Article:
“I remember feeling an immense amount of pressure when we went to write and record Ashes Of The Wake,” adds Mark, “because it was this new chapter for our career. And it’s not enough to just do as well as you had done before on records like this; you can’t stand still, you have to surpass your previous material.”

The song that came to define the new Lamb Of God era, and open Ashes Of The Wake, was the monstrous Laid To Rest – a song that was built on Mark’s new approach to songwriting at the time.

“I came in with the opening riff and it just built from there,” Mark tells us. “But, in my head, I knew we had to try and do something that we hadn’t done before. So that’s when I started to experiment with melody. I thought that if we could have Randy do these really brutal vocals there was a way that you could infuse the guitar parts with a sense of melody. That’s really why that song works: it’s still as brutal as our older stuff, but it was catchy as well.”

Randy, though, credits the lyrics, written by Mark, as one of the main reasons that the song struck a chord with metal fans so quickly.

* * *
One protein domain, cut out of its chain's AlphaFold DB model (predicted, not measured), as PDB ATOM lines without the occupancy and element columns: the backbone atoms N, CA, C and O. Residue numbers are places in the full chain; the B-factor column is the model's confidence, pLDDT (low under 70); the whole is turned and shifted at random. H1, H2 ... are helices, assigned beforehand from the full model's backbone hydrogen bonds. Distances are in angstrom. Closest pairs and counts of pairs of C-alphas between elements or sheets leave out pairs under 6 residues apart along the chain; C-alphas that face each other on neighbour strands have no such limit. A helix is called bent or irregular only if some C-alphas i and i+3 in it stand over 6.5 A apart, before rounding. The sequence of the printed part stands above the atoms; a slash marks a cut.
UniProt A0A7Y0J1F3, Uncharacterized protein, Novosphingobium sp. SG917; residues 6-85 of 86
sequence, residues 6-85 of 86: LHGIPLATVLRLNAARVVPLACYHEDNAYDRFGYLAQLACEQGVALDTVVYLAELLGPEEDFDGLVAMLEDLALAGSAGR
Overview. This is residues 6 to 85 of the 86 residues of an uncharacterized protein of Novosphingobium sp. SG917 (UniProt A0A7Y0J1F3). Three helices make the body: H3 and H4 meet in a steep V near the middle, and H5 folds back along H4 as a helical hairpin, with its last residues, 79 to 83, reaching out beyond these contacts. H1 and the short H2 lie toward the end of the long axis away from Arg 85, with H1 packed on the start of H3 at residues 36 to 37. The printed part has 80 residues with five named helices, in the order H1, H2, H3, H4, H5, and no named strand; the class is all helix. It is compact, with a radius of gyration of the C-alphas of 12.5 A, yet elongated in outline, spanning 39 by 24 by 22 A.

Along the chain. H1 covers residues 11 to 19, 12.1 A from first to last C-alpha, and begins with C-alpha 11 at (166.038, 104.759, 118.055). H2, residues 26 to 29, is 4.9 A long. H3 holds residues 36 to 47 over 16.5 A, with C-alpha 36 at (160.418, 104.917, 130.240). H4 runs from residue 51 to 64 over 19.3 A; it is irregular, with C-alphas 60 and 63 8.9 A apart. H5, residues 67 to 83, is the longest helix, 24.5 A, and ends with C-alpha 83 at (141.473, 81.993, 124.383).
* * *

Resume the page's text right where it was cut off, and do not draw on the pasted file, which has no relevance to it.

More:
“If you look at any of the really big Lamb Of God songs, the lyrics are usually written by Mark Morton,” he says. “And I’ll tell you why: he loves to stick a curse word in there! So, Laid To Rest has got a big ‘Say who gives a FUCK!’, Redneck is ‘a MOTHERFUCKING invitation’ and there’s ‘Walk with me in HELL.’ Metal fans love to scream a curse word! I’ve lost count of the amount of people that have come up and screamed that in my face. It’s like, ‘Dude, I’m doing my grocery shopping.’ and they’re shouting ‘Who gives a fuck!’ at me. I just want to say, for the record, I’m not giving you a motherfucking invitation to anything, Mark Morton is. So, go shout it at him!”

Despite its irresistible melody, stomping groove and quotable, profanity-ridden chorus, Laid To Rest wasn’t initially a song that jumped out at either Mark or Randy as the hallmark anthem it has become over the years.